There was an expose done at Denver Airport by one of the local TV channels. Here is the link to their story:
    http://cbs4denver.com/investigates/local_story_051094735.h

    The short version: They deliberately contaminated a guy with explosives, sent him through the puffer machines and he went through without setting off an alarm. Great, eh? And each machine is a bargain at $160,000.

  5. voodoodle says:

    the latest of security devices: the human brain. it’s nearly hack-proof, new software is cheap and available, but best of all it comes free with a body you can use to foil suspected terrorist plots.

  6. “the latest of security devices: the human brain.”

    I don’t know if it’s the LATEST, but El Al has been using it with stunning success for the last 30 years. It certainly beats the crap out of the machines. Too bad the US won’t import any from Israel for use in US airports.

  7. shoegazer says:

    Coming soon: all terrorists, er, passengers to be asked to take off their shoes and enter a fast-flowing river. Should the terrorist float, he shall be stoned until he is dead. Should he sink and not come up, he is innocent and will be allowed to board safely and in comfort.

  8. shoegazer says:

    This “sink or swim” detection solution has been pioneered in a number of trials in Salem, Mass. with much success. A fully fledged system including a river through the airport can be installed at only $500,000 per device.

  9. We can’t help but wonder what happens if this über-kiosk detects something ‘out of the ordinary?’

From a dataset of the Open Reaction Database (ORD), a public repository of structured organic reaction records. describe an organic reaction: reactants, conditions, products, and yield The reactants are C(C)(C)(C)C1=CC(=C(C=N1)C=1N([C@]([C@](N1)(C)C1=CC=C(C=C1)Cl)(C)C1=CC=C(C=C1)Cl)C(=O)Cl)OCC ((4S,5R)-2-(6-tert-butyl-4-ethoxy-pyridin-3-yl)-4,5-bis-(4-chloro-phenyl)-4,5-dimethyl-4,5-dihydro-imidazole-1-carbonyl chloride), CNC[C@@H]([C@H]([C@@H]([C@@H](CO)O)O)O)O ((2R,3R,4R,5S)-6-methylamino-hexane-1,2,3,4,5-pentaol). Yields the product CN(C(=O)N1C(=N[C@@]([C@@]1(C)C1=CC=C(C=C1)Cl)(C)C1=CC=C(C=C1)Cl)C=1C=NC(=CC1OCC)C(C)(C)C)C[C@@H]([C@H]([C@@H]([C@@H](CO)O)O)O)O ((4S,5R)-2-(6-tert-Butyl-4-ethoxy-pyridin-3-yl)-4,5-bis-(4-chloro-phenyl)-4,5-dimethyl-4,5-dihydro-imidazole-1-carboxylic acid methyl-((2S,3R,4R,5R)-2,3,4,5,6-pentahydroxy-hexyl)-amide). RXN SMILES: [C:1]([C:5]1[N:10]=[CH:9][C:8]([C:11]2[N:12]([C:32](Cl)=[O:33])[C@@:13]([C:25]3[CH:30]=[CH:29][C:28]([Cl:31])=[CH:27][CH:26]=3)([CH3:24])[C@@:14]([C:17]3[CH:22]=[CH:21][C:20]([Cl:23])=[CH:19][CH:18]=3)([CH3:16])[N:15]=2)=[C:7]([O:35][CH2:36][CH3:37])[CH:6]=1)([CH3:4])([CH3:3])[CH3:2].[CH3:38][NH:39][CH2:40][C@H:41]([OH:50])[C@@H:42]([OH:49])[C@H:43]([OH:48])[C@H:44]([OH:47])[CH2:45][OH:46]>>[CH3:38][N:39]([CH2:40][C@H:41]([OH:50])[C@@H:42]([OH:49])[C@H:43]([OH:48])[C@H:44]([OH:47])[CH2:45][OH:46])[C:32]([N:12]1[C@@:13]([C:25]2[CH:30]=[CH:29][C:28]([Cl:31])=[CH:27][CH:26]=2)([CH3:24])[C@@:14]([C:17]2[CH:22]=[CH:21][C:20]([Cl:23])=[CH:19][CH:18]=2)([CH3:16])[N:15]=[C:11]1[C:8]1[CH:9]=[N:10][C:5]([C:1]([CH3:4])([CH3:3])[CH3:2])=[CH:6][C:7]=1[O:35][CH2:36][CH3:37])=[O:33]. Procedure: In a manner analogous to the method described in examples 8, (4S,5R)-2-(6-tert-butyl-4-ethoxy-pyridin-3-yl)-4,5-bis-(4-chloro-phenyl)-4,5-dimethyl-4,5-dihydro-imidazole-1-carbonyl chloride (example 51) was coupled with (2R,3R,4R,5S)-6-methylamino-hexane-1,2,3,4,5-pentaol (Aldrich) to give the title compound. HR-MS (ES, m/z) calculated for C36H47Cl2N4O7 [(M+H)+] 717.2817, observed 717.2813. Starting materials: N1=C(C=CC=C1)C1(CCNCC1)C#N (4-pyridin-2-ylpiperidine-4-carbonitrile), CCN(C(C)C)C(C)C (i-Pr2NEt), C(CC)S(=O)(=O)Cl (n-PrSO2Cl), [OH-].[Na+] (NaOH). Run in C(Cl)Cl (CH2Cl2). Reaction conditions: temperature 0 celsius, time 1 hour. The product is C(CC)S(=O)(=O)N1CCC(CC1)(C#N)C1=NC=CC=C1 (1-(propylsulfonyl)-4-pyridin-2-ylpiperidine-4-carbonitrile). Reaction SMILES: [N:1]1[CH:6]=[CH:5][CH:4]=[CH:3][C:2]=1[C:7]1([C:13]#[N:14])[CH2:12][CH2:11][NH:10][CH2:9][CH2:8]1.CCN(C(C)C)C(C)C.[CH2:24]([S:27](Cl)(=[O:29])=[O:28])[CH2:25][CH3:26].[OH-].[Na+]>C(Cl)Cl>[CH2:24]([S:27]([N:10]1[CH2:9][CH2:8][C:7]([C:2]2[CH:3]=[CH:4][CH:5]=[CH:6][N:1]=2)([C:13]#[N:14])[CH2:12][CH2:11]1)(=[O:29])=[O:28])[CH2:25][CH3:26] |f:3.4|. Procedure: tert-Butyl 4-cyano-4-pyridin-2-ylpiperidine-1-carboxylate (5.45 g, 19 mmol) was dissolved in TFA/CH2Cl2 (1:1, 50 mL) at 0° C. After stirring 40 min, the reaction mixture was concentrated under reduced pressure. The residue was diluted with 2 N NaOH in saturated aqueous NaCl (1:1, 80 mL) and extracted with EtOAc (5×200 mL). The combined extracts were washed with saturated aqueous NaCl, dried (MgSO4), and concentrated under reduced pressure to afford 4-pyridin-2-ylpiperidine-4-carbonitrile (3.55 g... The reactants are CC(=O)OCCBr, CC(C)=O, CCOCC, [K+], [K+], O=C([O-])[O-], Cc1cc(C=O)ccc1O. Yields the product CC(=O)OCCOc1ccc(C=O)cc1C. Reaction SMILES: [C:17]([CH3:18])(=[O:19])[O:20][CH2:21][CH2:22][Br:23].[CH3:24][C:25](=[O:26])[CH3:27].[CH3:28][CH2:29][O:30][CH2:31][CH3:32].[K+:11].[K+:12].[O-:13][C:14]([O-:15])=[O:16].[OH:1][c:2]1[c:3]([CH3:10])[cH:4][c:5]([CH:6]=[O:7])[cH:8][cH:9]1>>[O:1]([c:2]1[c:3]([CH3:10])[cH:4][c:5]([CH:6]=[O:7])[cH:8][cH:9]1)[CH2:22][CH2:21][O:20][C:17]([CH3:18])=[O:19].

Rotating knives.

  10. AcidReign says:

    …..We got our bags searched by customs after our Carnival Cruise last August. It happened, I think, because my wife DARED to try to look at the computer screen belonging to the pompous clerk.

    …..The search was a joke. They started with the laptop case, then my bag. And I had put my laundry items on top. These had been worn hiking in the Yucatan in August for a whole day. The noxious cloud backed everyone up from the table, the inspection abruptly ended, and we were very quickly dismissed.

  11. It’s getting more and more like the check in in The Fifth Element , every day.

  12. acambras says:

    @AcidReign:

    One of the TSA people I dealt with in Gulfport was on a major power trip. She was the first TSA person in the gauntlet — the one who usually checks boarding passes and IDs.

    She spent a ridiculous amount of time scrutinizing my ziploc bag of toiletries. Everything in it was compliant (I’d flown in from LaGuardia days earlier). But she kept talking about she had no way of knowing if my refillable plastic shampoo and conditioner bottles were more than 3 ounces because they weren’t marked. Never mind the fact that the bottles were no larger than other bottles in the bag — marked at 3 oz. or less. Anyway, she had a big ‘tude. She threatened to confiscate the demon bottles — I think it pissed her off that I didn’t care if she confiscated them or not (I’m not going to get upset about 50-cent plastic bottles of hair care products getting confiscated at the end of my trip).

    It was just aggravating that she was so heavy-handed and bitchy. She knew I could not really argue with TSA people because they have the power to make you miss your flight and they can really screw up your day.

    I don’t know why she was such a shit – I have a southern accent, but my driver’s license is from Connecticut…